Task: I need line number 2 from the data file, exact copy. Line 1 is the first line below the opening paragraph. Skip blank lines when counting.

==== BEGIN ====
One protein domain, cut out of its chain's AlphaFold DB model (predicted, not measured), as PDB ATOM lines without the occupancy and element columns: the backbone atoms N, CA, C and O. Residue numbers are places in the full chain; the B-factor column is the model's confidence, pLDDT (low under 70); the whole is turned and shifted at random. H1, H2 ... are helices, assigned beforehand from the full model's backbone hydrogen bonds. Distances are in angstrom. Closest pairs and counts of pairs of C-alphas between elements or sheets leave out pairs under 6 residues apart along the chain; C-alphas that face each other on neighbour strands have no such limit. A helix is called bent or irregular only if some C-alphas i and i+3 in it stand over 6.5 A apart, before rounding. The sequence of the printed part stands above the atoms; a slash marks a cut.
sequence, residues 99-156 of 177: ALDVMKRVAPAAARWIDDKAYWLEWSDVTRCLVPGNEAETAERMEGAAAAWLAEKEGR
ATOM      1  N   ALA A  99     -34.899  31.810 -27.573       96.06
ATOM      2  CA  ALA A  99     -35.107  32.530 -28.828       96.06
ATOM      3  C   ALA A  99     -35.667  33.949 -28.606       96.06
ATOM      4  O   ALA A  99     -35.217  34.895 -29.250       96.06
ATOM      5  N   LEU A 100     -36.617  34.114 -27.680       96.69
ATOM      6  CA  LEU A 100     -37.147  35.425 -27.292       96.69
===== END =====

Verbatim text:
ATOM      1  N   ALA A  99     -34.899  31.810 -27.573       96.06